Win the Interview – Make it your singular goal to win the interview. You can decide later if the job appeals to you, but if you show or indicate uncertainty or lack of interest, you are sunk.
Be Confident – Convey a confident attitude and work ethic that demonstrates that you will do whatever it takes to succeed and accomplish project goals. Clients want to hear that you are willing to work hard for them.
Be On Location On Time – Be sure you know where you are going and how to get there. Use a mapping web site for directions. Give yourself extra time (especially during peak driving times) to accommodate for surprise delays that would otherwise make you late.
Know Who You Are Meeting – Make sure you know how to pronounce the interviewers name. If you don’t know for sure – ask them.
Know the Role for Which You Are Interviewing – Gather as much information as possible from us regarding the company, including the role and the person who will be doing the interview.
Prepare – Most interviewers will ask behavioral or situational based questions. Be prepared to speak specifically about what you have done, your role, how you accomplished it and what the results were. Choose from multiple project examples and not just the last one.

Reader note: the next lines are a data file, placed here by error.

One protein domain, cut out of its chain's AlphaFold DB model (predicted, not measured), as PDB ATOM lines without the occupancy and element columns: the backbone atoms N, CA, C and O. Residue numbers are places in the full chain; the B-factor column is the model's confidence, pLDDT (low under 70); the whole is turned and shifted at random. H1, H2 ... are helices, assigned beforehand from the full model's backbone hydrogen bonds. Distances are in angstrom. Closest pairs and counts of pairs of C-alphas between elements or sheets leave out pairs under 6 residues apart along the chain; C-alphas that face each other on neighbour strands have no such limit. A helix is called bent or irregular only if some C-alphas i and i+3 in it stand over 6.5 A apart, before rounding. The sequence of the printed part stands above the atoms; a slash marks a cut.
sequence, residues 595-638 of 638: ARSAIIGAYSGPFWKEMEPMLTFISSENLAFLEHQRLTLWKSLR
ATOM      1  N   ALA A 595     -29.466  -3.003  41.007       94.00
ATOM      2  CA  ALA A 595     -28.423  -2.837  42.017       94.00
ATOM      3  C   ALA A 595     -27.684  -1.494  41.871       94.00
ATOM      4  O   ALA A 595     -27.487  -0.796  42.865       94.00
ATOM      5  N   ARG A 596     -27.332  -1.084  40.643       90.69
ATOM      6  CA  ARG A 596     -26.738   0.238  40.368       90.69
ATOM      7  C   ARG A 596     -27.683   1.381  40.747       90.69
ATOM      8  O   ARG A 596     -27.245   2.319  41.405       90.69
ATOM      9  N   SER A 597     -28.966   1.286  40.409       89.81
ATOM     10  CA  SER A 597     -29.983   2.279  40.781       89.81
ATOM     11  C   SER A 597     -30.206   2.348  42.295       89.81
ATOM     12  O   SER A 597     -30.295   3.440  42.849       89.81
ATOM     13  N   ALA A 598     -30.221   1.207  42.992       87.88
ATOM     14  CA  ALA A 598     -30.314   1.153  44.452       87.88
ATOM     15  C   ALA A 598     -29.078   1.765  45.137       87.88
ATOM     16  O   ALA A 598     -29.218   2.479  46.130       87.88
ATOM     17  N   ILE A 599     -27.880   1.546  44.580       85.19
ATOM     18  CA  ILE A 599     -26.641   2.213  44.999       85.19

STAR: Situation-Tasks-Actions-Results. Some information to prepare:
- Identify projects or pieces of projects related to the one for which you are interviewing.
- Display your soft skills (professionalism, active listening, confidence, etc.) appropriately when discussing your technical and/or process related skills.
- Discuss situations when have you brought the best out of a team.
- Ouline specific accomplishments.
Present Yourself Professionally – Dress professionally and comfortably. You will be judged in some respects by what you wear. When in doubt, dress conservatively.
Have Your Questions Prepared – Relate to the project or expectations. Limit the number of questions to two or three. Don’t make them feel like you are interviewing them. Too many questions can lead the interviewer to believe you might be “high maintenance”. Do not ask questions that raise red flags i.e., how many hours are expected to be worked a day? Is there flexibility in the hours or days that I work? Can I leave early on Fridays in the summer?
Bring a Notepad or Portfolio and a Writing Instrument – Include the questions you want to ask, any background data or research, a copy of your resume and extra paper to take notes.
BE POSITIVE – Try to make others feel comfortable. Greet with a firm, dry handshake and smile. Never make negative comments on past projects or clients. Many hiring decisions are made within the first few minutes.